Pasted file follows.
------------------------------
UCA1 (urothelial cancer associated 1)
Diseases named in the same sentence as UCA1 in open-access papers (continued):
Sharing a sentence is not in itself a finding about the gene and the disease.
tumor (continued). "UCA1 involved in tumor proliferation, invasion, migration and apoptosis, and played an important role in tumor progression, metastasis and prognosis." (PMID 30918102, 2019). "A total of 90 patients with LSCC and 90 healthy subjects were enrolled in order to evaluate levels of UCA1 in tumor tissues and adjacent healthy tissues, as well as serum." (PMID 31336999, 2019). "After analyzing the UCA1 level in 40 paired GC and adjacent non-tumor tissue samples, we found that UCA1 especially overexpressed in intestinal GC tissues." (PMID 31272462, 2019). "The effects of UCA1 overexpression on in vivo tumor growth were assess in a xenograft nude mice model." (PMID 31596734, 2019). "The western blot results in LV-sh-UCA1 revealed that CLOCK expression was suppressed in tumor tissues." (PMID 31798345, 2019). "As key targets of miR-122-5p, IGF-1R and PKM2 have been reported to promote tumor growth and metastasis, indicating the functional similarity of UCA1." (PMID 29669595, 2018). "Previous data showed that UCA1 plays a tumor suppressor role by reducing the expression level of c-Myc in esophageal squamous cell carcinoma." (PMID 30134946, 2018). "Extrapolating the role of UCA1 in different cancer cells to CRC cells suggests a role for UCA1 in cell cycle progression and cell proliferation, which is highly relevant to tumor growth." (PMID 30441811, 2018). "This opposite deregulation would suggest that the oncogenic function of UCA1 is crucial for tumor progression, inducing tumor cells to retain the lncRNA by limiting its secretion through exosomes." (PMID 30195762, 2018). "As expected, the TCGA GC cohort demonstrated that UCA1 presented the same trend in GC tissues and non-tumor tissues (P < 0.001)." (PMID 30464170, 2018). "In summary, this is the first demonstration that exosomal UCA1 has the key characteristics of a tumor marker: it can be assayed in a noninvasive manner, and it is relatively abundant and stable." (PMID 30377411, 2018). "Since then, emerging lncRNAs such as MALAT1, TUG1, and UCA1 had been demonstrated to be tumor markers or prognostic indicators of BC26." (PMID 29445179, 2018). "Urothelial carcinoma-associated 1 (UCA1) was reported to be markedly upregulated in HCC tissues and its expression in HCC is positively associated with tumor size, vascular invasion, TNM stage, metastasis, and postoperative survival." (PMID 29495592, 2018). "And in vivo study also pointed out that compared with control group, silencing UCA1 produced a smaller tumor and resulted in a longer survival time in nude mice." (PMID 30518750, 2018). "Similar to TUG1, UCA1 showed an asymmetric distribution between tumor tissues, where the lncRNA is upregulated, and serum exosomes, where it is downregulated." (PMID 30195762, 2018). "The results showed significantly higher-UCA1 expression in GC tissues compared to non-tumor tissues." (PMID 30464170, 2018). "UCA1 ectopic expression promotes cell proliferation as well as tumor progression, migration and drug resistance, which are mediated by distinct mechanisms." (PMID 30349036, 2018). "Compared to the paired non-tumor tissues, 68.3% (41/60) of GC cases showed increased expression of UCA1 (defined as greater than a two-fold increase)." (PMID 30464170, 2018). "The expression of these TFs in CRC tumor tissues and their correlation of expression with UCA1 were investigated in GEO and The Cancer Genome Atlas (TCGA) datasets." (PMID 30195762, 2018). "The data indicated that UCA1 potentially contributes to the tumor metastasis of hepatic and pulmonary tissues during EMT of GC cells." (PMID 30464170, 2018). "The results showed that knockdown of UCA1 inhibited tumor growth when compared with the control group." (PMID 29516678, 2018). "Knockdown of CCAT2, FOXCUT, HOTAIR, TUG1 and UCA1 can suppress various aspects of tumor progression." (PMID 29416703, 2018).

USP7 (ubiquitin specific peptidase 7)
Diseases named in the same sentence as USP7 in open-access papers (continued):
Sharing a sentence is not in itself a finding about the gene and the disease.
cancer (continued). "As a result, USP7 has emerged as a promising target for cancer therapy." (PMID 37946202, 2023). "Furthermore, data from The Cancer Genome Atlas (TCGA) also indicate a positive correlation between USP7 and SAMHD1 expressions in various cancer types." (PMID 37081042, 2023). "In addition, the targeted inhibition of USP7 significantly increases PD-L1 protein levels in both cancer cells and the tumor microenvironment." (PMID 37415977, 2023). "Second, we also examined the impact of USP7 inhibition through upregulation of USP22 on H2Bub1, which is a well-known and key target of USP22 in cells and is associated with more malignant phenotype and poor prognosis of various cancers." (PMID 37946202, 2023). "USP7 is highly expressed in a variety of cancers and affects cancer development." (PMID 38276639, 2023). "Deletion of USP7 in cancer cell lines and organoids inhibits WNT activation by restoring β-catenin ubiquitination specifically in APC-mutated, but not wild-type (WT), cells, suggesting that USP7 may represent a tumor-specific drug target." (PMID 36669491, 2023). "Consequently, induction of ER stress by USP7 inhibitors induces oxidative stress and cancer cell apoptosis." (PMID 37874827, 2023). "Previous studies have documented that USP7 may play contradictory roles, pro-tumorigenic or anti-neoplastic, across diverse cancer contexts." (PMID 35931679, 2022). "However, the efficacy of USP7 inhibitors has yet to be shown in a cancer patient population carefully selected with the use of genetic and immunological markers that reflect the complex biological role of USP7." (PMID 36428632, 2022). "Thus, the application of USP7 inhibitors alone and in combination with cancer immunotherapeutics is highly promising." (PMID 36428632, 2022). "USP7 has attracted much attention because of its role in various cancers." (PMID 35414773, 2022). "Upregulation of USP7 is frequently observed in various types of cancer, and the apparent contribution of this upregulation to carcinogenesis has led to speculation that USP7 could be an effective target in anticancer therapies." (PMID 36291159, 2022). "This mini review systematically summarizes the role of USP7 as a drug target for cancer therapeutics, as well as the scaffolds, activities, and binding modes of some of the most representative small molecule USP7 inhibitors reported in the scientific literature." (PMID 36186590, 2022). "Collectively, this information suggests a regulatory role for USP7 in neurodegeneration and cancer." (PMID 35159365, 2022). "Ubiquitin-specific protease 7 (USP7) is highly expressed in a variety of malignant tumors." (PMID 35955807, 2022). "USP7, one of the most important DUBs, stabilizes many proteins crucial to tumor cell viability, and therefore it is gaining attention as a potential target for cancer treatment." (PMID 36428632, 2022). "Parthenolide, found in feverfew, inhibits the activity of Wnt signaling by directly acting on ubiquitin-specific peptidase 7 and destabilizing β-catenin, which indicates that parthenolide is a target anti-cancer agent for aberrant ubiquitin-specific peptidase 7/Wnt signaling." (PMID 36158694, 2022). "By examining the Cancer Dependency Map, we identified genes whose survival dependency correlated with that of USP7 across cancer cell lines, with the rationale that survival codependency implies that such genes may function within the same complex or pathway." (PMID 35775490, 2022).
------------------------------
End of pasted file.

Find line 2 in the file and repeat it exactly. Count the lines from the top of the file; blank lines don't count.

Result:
Diseases named in the same sentence as UCA1 in open-access papers (continued):